A single-celled zygote (on day one of fetal development) is the precursor of a baby and the precursor of the placenta that will support fetal development. Thus, if we say the single-celled zygote is identical to the much later baby, we'd have equal reason to say the zygote is identical to the later placenta. But then, because of the transitivity of identity, we'd have to say baby and placenta are identical. So each of us was once a placenta! But no--that's surely absurd. So it cannot be true after all that the single-celled zygote is identical to the later baby (or placenta). The earliest that an individual (like you or me) comes into existence is when sufficient differentiation has taken place so that an entity exists that's the precursor of a baby and not the placenta. That time is at least several days after conception--when a blastocyst has become differentiated from the rest of the cellular material.
The logic here certainly makes sense. If a certain block of wood is a precursor of both a toy duck and a toy dog, it's not true that the duck is the same entity as the block of wood. You can't assert that identity, since there's equal reason to say the dog is the block of wood, and then you're faced with the absurd conclusion that the duck is the dog.
If it worked, the placenta argument would have some very important real-world implications, like forcing Catholic hospitals to change their policies on the morning-after pill for rape victims. They would have to admit that, for the first few days of development, the zygote is an entity in the same category as an egg or a sperm--a precursor of a baby but not the same entity as any future baby. Catholics will want to resists mightily, of course. They might say ... what?
What you might say is that a placenta is just a part of a fetus--essentially an organ, but one that happens to be (a) external and (b) temporary. A zygote is a precursor of a whole baby, but (of course!) also the precursor of the baby's parts. If we said the zygote is identical to a certain baby, we certainly wouldn't have equal reason to say the zygote is identical to the baby's liver, or heart...or whatever. The part-whole relationship between individual organs and whole baby blocks those identities. Likewise, arguably, for the placenta. It's just another organ, you might say, so a part (though external and temporary).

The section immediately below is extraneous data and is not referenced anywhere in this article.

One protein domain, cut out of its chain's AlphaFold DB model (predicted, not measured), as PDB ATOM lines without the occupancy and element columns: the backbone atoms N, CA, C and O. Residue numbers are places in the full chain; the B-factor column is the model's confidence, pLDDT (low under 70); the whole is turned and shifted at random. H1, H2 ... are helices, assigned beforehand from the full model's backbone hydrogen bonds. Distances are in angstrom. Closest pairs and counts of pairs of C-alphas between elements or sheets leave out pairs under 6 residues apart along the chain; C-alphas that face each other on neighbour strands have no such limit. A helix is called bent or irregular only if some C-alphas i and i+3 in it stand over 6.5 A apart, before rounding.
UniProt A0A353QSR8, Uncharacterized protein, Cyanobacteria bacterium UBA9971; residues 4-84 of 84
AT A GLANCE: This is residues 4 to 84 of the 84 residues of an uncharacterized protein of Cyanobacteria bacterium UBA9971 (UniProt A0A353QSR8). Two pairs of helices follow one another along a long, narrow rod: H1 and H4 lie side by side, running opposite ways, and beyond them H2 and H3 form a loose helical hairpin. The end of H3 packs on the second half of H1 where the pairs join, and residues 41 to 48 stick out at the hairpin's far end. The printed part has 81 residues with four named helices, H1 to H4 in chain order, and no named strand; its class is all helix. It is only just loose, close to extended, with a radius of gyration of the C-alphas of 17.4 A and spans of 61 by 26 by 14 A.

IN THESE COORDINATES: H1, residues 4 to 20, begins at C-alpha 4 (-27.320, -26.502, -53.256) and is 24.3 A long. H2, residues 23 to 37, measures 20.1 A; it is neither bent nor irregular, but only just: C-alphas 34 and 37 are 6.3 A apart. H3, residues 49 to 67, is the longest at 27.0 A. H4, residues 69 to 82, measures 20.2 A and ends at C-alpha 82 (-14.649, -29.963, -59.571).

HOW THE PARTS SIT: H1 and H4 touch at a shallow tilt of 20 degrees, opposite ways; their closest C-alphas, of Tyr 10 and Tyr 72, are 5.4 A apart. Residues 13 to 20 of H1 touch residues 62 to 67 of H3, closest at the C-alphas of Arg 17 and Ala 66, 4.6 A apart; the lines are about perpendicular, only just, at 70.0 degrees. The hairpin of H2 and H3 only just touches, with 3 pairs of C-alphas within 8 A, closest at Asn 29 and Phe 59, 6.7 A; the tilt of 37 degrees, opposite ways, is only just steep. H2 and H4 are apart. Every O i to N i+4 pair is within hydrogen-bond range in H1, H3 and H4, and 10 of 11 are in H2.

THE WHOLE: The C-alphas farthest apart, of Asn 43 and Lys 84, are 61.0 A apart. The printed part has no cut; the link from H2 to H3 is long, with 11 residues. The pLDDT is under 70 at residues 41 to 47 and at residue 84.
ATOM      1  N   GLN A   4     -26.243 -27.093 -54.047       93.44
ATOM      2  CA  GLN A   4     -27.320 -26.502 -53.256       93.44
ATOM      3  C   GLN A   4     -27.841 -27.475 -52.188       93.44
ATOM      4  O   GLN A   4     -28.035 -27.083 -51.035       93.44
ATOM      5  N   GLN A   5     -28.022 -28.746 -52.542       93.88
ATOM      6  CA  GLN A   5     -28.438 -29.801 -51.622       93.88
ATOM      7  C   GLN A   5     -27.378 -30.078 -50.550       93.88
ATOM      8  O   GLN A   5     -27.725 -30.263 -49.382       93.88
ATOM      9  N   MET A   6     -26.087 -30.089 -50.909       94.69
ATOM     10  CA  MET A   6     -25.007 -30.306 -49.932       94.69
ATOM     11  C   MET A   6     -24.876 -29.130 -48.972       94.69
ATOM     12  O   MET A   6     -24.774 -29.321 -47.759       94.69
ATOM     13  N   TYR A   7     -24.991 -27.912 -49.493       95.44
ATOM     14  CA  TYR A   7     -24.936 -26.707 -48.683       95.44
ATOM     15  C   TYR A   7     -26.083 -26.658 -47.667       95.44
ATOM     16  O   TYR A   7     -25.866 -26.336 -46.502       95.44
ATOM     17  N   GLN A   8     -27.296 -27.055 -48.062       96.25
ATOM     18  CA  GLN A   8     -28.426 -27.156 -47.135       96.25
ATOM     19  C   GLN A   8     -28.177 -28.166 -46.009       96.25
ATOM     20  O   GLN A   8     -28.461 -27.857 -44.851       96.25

If we gave that response, would we just be making things up? Does it really make sense to think of the placenta as a part of a fetus? Is it more aptly thought of as a part of the mother? What is a placenta, really? It's curious that such an arcane biological-metaphysical question could have any bearing at all on what hospitals should permit rape victims to do. Surely there are many far more important ethical considerations. I certainly think so, so I'm talking about this issue merely "ad hominem" (in the technical sense, not the "street" sense), i.e. as relevant just to those who do oppose abortion on grounds that a baby starts to exist at conception.
If a placenta is a separate entity from a fetus, and not a fetal part, then thoughts about zygotes, placentas, and identity could show, quite decisively, that the very earliest conceivable start to any individual human being's existence is a little bit later--at least a few days after conception.